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November 19, 2021

Miss Eliza's English Kitchen by Annabel Abbs ~ an Audiobook Review

by Donna Huber


It's Nonfiction November and everywhere you look readers are talking about all the great nonfiction they are reading. If you haven't read much in nonfiction since your school days. Well, you aren't alone. A few years ago I was in the same boat. How did I get started reading (and enjoying) nonfiction? I read fiction (mostly historical fiction) that was based on real people or events. These dramatizations led me to want to know more about the person or event. If you are finding yourself wanting to read nonfiction but not quite ready (or not sure where to start) to take the plunge, then I have the perfect book for you today - Miss Eliza's English Kitchen by Annabel Abbs.

Amazon affiliate links are used on this site. A free audiobook was provided for an honest review.

Miss Eliza's English Kitchen
November 2021; HarperAudio; 9780063066489
audio (11h 10m), ebook, print; biographical fiction

Eliza Acton was a Victorian-era poet and food writer. She revolutionized cooking in many ways. The economic hardships of the time meant that fewer middle-class families were able to employ a cook. Indeed, for Eliza it was the reduced circumstances her family found themselves in that led to her creating a cookbook that everyday housewives could use. Our modern-day cookbooks are written in the way they are (with a list of ingredients and straightforward instructions) thanks to Eliza Acton.

Miss Eliza's English Kitchen is a fictionalized account of the early years that Acton and her assistant Ann Kirby spent devising and testing recipes in Acton's monther's boarding house. (There is no mention of an assistant either on Acton's Wikipedia page or any Google search except in relation to this book). Acton spent 10 years creating her cookbook, but the story is confined to the beginning.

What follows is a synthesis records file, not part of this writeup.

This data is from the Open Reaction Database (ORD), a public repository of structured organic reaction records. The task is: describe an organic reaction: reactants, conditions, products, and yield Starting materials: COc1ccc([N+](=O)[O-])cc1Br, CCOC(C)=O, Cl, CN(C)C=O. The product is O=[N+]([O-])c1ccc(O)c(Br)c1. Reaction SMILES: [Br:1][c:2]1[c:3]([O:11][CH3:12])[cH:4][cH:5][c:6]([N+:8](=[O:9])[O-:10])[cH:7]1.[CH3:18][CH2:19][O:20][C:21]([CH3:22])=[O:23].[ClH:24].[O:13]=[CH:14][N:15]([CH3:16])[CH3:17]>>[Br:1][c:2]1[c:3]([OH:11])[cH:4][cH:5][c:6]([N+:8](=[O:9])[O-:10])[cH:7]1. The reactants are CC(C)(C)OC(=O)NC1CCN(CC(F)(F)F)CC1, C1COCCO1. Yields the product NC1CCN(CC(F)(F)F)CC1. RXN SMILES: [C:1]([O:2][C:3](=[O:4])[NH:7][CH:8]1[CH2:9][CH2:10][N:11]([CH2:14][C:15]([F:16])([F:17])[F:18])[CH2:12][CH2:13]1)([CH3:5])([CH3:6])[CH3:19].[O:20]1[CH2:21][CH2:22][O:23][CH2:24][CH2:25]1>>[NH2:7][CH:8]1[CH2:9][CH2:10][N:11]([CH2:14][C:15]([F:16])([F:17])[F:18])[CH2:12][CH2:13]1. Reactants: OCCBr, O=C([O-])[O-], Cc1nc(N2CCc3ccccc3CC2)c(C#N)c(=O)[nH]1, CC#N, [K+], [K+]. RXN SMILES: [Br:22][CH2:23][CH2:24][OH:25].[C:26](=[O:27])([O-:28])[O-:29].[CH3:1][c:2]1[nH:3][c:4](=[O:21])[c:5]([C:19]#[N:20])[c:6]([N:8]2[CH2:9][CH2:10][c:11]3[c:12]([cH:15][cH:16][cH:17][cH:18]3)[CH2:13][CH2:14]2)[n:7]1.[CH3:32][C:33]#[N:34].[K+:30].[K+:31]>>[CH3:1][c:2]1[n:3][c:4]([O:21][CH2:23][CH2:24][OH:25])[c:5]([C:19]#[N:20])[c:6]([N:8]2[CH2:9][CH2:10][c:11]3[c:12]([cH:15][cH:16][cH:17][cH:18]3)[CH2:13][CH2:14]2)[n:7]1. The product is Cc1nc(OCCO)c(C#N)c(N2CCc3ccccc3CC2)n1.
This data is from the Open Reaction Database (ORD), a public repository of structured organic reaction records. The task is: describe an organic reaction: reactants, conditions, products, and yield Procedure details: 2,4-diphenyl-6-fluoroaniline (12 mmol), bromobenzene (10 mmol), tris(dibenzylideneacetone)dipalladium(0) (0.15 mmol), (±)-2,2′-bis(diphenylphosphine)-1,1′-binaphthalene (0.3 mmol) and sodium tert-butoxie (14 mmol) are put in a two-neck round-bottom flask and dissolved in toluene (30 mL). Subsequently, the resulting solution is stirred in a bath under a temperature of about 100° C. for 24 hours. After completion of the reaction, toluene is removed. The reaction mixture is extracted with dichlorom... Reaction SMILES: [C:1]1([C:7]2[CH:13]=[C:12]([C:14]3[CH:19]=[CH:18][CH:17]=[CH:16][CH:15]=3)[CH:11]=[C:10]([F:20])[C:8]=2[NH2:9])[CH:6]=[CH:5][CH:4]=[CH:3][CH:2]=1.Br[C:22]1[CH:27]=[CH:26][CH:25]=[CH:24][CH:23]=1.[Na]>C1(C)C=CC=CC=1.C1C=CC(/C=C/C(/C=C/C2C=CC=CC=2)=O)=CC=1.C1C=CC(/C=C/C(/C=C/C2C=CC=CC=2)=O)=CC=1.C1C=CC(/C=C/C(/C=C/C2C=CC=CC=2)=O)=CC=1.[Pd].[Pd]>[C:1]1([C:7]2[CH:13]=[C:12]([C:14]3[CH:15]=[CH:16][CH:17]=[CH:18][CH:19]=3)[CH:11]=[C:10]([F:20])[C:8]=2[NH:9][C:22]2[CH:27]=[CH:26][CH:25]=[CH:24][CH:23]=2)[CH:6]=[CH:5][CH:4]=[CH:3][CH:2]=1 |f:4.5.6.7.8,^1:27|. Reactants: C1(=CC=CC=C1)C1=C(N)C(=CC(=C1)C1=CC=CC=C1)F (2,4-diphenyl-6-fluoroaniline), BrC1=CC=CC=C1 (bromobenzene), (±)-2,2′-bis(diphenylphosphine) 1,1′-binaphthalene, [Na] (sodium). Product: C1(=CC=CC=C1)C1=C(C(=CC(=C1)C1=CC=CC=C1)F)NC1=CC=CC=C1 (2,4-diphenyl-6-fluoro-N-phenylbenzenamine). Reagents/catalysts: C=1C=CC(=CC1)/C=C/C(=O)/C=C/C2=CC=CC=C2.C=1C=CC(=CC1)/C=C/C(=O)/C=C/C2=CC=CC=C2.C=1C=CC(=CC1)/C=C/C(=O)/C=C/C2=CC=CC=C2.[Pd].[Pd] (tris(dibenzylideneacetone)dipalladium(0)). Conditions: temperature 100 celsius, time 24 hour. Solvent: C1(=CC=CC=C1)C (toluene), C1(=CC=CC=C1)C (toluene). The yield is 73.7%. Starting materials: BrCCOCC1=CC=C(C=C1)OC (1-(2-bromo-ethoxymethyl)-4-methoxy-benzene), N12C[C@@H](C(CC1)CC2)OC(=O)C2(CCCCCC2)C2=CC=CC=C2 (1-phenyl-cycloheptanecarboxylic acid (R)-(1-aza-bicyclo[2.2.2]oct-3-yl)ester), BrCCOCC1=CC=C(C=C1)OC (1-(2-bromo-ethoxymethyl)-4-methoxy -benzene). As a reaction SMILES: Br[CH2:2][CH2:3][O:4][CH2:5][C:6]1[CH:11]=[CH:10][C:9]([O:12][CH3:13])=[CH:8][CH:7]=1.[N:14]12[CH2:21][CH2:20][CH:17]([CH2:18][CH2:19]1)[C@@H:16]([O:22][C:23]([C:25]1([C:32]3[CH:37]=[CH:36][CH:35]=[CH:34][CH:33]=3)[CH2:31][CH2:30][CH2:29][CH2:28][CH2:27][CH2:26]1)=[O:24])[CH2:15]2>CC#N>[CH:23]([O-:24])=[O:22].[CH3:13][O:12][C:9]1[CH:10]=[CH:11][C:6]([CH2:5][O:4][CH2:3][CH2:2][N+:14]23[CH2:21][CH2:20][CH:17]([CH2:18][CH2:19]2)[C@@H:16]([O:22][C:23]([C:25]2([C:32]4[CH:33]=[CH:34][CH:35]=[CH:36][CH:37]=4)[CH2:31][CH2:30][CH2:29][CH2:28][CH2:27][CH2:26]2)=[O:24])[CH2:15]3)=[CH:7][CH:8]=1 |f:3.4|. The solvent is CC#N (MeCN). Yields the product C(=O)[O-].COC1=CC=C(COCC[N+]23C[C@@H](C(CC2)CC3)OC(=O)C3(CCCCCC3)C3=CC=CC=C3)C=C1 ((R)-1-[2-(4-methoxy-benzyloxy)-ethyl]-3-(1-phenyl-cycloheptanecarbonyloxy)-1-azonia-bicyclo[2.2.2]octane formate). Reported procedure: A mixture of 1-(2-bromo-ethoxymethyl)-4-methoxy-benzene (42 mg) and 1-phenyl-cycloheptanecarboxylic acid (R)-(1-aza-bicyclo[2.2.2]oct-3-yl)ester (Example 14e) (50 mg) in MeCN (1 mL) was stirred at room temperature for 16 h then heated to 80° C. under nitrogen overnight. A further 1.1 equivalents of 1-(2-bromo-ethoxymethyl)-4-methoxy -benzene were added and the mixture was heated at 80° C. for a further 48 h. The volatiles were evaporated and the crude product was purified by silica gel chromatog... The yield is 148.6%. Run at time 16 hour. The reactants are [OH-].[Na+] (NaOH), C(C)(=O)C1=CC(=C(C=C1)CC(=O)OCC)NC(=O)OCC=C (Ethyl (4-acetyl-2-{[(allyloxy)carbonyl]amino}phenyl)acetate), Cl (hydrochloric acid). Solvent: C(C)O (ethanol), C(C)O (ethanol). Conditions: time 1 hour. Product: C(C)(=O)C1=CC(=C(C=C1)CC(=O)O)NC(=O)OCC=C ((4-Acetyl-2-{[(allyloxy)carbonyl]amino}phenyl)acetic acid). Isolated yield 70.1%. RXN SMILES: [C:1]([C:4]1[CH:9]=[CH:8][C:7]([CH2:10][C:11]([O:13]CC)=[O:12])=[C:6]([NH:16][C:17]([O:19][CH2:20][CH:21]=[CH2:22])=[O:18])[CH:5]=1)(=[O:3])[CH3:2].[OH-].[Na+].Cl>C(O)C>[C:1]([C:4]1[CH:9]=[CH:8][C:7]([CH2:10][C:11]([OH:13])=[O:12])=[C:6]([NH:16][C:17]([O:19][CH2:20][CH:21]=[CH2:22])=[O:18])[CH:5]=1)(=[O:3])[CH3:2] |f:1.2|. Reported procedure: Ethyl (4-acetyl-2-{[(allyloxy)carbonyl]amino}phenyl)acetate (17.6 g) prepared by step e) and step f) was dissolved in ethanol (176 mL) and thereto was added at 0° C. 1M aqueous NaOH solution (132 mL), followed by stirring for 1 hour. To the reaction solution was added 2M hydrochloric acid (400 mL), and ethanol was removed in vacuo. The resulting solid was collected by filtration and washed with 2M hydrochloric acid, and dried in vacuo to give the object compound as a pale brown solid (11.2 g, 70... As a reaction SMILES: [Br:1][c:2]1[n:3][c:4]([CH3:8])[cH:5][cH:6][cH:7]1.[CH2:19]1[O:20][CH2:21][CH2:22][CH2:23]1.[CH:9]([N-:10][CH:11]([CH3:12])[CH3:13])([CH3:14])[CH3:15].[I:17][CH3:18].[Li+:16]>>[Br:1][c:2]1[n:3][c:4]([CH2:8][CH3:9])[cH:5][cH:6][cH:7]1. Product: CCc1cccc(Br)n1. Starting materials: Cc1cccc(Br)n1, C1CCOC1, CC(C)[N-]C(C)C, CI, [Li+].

I don't typically read books set during the Victorian era and I had trouble getting into the book at first. I'm glad I listened to it on audiobook. While it was an interesting story I think I personally would have had trouble reading it for myself due totally to the time period. The book reminded me a lot of Jo Baker's Longbourn and a bit of Jane Austen's Pride & Prejudice. If you are a fan of either of those books, then you will definitely enjoy this book.

I really liked the characters. Abbs gave them depth - even the minor characters who were guests at the boarding house. I picked up the book mainly because of my interest in cooking and my love of cookbooks. But there is as much time (possibly more time) spent on bringing these characters to life through the sharing of their personal life. 

The book begins many years after the completion of the cookbook when Ann's current employer gives her a cookbook for domestic cooks. Ann immediately recognizes the recipes as the ones she and Eliza worked on, yet it isn't Acton's name on the cover. The reader is then transported to the past. This isn't exactly told by Ann or even following on her memories as we are introduced to Eliza and Ann before they ever met.

There are a lot of secrets to be uncovered and societal norms to overcome which adds intrigue to the story. It is much like what we saw in the British television show and movie Downton Abbey

Speaking to television, Miss Eliza's English Kitchen has been optioned by CBS Studios and Stampede Ventures. So you will definitely want to pick up this book now because you know the book is almost always better than the screen adaptation.



Donna Huber is an avid reader and natural encourager. She is the founder of Girl Who Reads and the author of how-to marketing book Secrets to a Successful Blog Tour



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